Missouri’s plan to distribute benefits was not approved by the federal government until Oct. 19, at which point it was one of just six remaining states which hadn’t yet been approved.
In November, the state provided the first instructions to school districts on how to submit student data and held training sessions for school nutrition staff in December.
Now, McGowin said, the state is testing data files to ensure they can be processed accurately by the social services department.
Of the handful of large school districts reached by The Independent, Columbia, Lee’s Summit, and Kansas City schools had submitted both the school year and summer eligibility data.
Others, including Springfield and Rockwood, had submitted one but not the other. Parkway, Fox, and St. Joseph had not yet submitted either.
None of the districts reached by The Independent said they had received a timeline from the state.
“When families ask,” said Michelle Baumstark, a spokesperson for Columbia Public Schools, “we tell them we don’t know.”
A spokesperson from Fox School District, JP Prezzavento, said: “The most updated information we have from the state is that benefits will be dispersed at some point in the spring of 2023.”
Several districts shared, too, that collecting and submitting the student absence data had been time-consuming and difficult.
A spokesperson from Mehlville School District, which finished submitting the data, said the district “did not have the luxury of hiring additional staff” so their food and nutrition services director spent “an entire week working to get this data entered.”
Elaine Waxman, a senior fellow in the income and benefits policy center at the public policy think tank Urban Institute who has studied administration of P-EBT, said nationally it has been challenging for schools to collect more detailed data than they are used to, and then for education departments to collaborate with social service departments.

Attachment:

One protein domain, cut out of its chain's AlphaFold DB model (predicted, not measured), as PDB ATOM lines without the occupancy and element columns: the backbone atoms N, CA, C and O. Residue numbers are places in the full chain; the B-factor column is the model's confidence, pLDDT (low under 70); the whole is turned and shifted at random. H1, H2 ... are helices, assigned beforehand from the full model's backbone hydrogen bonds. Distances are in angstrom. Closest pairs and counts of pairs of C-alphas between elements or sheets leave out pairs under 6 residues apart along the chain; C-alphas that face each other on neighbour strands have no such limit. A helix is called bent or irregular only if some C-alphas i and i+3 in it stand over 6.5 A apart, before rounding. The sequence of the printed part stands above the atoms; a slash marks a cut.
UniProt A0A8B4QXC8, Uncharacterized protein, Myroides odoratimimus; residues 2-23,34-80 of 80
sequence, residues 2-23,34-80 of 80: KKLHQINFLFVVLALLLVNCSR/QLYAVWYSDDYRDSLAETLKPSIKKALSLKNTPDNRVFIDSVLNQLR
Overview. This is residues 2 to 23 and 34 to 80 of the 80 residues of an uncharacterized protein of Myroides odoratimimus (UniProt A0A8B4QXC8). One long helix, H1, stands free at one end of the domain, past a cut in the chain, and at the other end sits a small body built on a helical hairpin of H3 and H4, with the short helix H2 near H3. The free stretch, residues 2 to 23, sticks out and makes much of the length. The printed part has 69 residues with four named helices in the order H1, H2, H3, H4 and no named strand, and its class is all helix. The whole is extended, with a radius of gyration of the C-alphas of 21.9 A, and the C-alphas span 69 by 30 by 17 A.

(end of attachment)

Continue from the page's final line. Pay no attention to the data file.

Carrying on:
“If I’m a school district, I have so many other priorities, with trying to manage schools post pandemic shutdown that I can imagine that that’s very challenging for them,” Waxman said. “But ultimately, those two systems do have to work together in order for it to happen.”
Missouri stopped providing extra allotments for SNAP beginning in October 2021, though those enhanced benefits could have lasted until March 2023, as they did in 32 other states (Getty Images).
Several of the parents interviewed by The Independent said the extra summer benefits are especially urgent because their monthly SNAP food benefits are stretched thin.
Moorehead’s family, for example, qualifies for SNAP but receives only $487 per month.
Missouri was one of the states that opted to end COVID emergency SNAP allotments earlier than required.
Beginning in March 2020 as a result of COVID, states could raise benefits for SNAP participants by providing emergency supplemental benefits, called emergency allotments, to provide the maximum benefits amount for their household size.
Missouri cut off the additional benefits beginning October 2021, although the state could’ve kept providing them until March 2023, which 32 states did.
Another single mother waiting for the benefits, Aimee Antrim of Springfield, said since receiving a slight raise at work a few months ago, her SNAP benefits have fallen to $377 per month for her family of four.
The P-EBT money “would allow me to be able to make all my other bills on time, for at least a month,” Antrim said, because she wouldn’t have to devote so much of her income to food. The boost would allow her to afford to buy food in bulk, which she said would be more cost efficient, and keep her family “stocked up for a few months.”
Antrim said when she reaches out to her school or the state to ask about the benefits, she is often redirected.
“It’s like nobody knows what’s going on,” Antrim said, “and there’s a lot of families destitute and needing a lot of help with food right now.”
Antrim and other parents have been corresponding about the benefits online — trying to share information where it is scarce.
“It’s just desperately needed or we wouldn’t be reaching out to find out where it’s at,” she said. “My standpoint is that they’re leaving us all out in the cold — no answers.”